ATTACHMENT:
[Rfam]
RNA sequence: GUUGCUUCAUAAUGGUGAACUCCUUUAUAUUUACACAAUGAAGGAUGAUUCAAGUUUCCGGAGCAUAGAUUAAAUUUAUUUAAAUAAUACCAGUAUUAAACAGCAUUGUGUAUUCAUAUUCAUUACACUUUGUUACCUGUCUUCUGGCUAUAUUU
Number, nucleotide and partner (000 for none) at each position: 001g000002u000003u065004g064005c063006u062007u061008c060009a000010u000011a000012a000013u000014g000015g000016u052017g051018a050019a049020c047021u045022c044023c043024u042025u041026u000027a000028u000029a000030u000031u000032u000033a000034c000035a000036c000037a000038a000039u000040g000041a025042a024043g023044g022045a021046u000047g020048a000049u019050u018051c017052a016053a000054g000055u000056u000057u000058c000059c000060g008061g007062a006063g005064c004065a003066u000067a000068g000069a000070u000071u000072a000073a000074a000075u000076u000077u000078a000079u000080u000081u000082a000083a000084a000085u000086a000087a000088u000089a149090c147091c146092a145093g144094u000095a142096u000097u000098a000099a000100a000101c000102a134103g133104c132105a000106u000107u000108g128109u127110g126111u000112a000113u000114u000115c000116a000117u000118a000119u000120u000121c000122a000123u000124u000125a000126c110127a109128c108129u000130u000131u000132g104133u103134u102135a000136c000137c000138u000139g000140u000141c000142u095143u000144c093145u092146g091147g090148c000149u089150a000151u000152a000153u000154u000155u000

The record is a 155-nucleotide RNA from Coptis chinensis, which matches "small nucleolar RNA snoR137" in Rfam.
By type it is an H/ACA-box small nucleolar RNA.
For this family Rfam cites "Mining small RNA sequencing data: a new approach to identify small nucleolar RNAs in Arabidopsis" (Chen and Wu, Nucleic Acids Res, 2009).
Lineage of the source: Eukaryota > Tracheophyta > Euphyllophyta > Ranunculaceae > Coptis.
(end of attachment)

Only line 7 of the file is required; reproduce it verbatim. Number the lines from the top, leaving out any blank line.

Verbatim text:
Lineage of the source: Eukaryota > Tracheophyta > Euphyllophyta > Ranunculaceae > Coptis.